3 min read

The pandemic has highlighted just how vital food production is for our society. However, agriculture has become one of the hardest-hit sectors during the UK lockdown. From supply chain disruption to the dumping of stock and labour shortages, farmers and food suppliers have faced countless challenges. At the same time, the pandemic has shed light on a path forward for our agricultural systems and how they can be improved to serve both suppliers and consumers better. Here’s how Covid-19 has impacted the agricultural sector and how it may be reshaped by it altogether.

The negative impacts of lockdown

Coronavirus and the lockdown in the UK led to many restrictions and hardships for the food industry.  Of these, there were three major issues:

Supply chain disruption – Within days of the announced lockdown, empty supermarket shelves became the image haunting every news channel and media outlet. The massive surge in demand from panic buying coupled with the industry’s ‘just-in-time’ approach meant that there was no backup available for immediate restock. While panic buying quickly subsided and shelves went back to normal, it brought to light the fragility of modern food supply chains.

Destruction of stock – Among some of the adverse effects caused by the lockdown were milk dumping and vegetable under-ploughing. That was the case for processors who had overly focused on restaurants as their sole customer segment. Finding it too challenging to switch to serving the consumer market through supermarkets, they began to offload their stocks.  

Foreign labour restrictions – The closing of borders, restrictions on travel and apprehension surrounding the virus led to extreme shortages of foreign seasonal labour. Fruit and vegetable producers, in particular, have suffered the most from this labour shortage. Many have resorted to hiring locally but have faced challenges in training these new employees from the ground up.  

How agriculture can move forward

While the global pandemic has led to challenges for the agricultural sector, it’s also resulted in some timely lessons and benefits. Furthermore, the crisis has brought to light how the industry can improve its food distribution and supply chains. Here are just a few ways in which agriculture can recover and move forward.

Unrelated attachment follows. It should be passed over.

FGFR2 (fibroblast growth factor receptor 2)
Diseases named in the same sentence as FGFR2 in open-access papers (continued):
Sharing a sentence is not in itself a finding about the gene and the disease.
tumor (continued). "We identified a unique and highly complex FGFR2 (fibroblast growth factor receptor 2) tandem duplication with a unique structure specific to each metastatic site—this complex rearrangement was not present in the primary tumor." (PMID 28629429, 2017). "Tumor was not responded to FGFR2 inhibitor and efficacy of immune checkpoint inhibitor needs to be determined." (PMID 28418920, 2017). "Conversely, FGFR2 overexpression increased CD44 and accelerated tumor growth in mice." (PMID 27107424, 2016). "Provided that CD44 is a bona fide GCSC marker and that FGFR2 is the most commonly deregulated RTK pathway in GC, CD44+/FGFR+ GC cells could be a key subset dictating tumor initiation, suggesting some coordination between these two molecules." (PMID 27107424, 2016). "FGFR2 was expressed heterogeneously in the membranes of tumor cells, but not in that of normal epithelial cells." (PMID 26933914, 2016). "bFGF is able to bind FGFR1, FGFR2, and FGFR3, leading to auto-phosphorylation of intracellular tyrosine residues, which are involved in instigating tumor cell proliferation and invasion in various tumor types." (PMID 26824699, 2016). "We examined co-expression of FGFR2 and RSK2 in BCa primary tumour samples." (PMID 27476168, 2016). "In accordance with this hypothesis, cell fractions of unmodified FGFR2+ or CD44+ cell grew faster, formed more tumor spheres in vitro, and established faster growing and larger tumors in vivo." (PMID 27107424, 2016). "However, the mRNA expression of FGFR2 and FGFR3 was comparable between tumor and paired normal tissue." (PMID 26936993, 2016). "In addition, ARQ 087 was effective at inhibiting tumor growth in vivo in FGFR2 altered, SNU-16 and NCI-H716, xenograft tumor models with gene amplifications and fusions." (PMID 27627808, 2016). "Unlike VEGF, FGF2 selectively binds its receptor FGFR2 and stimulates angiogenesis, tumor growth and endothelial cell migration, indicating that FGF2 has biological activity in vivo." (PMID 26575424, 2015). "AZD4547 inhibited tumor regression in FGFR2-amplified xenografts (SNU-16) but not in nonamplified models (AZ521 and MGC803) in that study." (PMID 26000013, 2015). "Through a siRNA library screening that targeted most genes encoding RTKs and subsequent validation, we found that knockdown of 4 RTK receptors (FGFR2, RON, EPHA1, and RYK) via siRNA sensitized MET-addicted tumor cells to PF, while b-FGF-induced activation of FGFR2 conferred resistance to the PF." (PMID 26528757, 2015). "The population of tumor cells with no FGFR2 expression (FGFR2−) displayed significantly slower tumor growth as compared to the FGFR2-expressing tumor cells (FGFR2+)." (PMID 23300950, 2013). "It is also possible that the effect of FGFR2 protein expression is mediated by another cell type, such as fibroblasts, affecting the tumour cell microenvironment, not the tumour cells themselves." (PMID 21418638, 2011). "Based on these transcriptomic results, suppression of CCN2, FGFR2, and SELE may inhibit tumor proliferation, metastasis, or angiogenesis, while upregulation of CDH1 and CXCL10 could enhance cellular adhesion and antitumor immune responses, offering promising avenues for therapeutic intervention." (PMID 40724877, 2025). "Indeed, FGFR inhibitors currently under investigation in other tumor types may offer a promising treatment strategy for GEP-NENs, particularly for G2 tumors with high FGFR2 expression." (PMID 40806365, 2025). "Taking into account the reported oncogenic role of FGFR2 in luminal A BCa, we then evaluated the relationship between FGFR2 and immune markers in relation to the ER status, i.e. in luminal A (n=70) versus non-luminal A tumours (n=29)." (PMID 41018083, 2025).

Higher appreciation for agriculture – During the pandemic, a newfound appreciation developed for certain workers. Nurses, delivery drivers and care home workers are now considered essential workers. Similarly, the pandemic has shown just how vital food production is to our survival. That is already moving policy-makers and the public to help bolster and protect farmers, land managers and the institutions in charge of food production.

Restructuring supply chains – Larger strategic stocks, broadening supplier pools to include more regional producers and prioritizing more local products over others are all ways the supply chain can be reshaped and strengthened. Furthermore, track-and-trace solutions to reduce bottlenecks and artificial intelligence for better demand prediction could also be employed to create a supply chain that is more resilient to future disasters. 

Food provenance – A shift to local production and sourcing was already starting to happen from the consumer side. However, the pandemic has revealed just how vital local shopping might be to weather future disasters. Shifting systems away from reliance on imports and foods grown miles away means the economy will be in a stronger position next time. 

Empowering farmers – Given the pivotal role farmers play in our food production, the balance of power between price-setting supermarkets and their suppliers is likely to shift. That could result in discussions of increased pay for farmers while maintaining fair prices for consumers. It could also mean better government rulings that benefit farmers in the form of Agricultural Property Relief and public funding tied to sustainability efforts.  

Flexibility in marketing channels – Suppliers learnt from the pandemic that there are inherent risks involved in only serving one customer segment that could easily fall through (e.g. restaurants). As such, food producers may look to diversify their marketing channels.

From more bolstering supply chains to more local sourcing, there are clear lessons that agriculture can learn from this crisis. However, these lessons also hold opportunities which are likely to benefit suppliers and customers in future significantly.